If he is able eventually to acquire nuclear weapons or to.
strengthen his alleged chemical and biological weapons capabilities, he will be an.
even more alarming figure, and presumably even more difficult to deal with. It is.
this fear of the future, this concern about the possible growth of Saddam's.
weapons of mass destruction (WMD) capabilities, that are at the heart of the case.
for war now. Indeed, this is the essence of the logic of preventive war: better war.
now than later.1.
An unavoidable war. But advocates of the war argue not simply that this would be.
a cheap and beneficial step. They suggest that it is a necessary, even an unavoidable,.
war because no acceptable policy alternative exists. The only way to adequately deal.
with Saddam, according to this view, is to use force. The conclusion that preventive.
war is the only effective option rests on five key judgments:.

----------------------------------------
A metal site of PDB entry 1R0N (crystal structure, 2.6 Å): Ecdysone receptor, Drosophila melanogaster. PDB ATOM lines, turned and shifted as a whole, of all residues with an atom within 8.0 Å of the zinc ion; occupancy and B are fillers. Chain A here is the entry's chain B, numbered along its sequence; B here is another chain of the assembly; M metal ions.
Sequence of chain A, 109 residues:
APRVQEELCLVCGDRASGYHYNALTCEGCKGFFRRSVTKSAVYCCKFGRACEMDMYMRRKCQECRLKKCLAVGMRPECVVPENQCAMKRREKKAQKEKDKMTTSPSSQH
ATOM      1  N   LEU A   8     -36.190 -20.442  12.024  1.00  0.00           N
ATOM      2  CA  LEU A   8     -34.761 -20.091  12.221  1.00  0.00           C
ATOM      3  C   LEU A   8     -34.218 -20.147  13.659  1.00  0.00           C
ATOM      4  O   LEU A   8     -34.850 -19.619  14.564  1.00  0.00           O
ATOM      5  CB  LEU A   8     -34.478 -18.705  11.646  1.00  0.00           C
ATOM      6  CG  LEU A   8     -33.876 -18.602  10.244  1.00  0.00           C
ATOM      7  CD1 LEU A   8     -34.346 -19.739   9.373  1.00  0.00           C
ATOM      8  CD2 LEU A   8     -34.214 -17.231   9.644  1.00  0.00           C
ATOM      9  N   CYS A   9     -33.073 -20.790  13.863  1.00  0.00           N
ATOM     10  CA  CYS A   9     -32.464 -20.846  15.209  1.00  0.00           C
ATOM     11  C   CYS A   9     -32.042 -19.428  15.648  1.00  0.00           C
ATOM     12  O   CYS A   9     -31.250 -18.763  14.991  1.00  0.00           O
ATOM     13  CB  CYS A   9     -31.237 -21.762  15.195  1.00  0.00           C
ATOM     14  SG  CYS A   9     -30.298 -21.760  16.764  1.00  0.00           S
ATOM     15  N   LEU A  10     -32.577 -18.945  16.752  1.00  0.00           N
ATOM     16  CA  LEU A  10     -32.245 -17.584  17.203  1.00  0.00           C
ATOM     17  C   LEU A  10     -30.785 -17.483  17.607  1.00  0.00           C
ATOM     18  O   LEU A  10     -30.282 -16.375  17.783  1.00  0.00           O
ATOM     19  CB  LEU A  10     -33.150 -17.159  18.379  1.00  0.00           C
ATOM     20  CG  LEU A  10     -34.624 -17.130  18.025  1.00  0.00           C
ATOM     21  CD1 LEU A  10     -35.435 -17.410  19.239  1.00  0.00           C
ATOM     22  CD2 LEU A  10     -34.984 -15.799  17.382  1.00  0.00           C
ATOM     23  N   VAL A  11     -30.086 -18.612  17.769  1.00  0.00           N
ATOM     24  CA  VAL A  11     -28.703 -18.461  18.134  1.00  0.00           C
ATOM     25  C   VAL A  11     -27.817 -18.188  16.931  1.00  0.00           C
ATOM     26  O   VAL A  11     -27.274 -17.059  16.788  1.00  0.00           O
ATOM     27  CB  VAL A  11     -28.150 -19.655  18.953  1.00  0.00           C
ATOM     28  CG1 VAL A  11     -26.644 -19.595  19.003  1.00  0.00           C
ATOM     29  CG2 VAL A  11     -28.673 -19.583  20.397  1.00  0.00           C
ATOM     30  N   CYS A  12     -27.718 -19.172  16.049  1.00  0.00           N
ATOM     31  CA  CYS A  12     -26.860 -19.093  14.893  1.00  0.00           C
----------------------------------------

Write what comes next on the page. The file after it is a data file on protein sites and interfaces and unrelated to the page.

1. The containment of Saddam is failing. For nearly a dozen years, Saddam has.
been contained and handicapped by the constraints and limitations he was compelled.
to accept in the aftermath of his defeat in the 1991 Gulf war. But this approach never.
worked perfectly and has degraded across time. For many proponents of the war, the.
containment policy has deteriorated to the point that it can no longer be regarded as effective. And, importantly, because international will to enforce Iraqi compliance has.
eroded, the system of constraints, sanctions, and limitations cannot be repaired or.
strengthened. As Pollack argues, while in theory it might be possible to create arrangements.
that would improve the containment system, "such a deal is unimaginable in.
the UN Security Council today, where many of the members compete to see who can.
appease Iraq most."13.
A person would be right to question any suggestion that we should.
just get inspectors back into Iraq and then our worries will be over.
Saddam has perfected the game of cheat and retreat, and is very.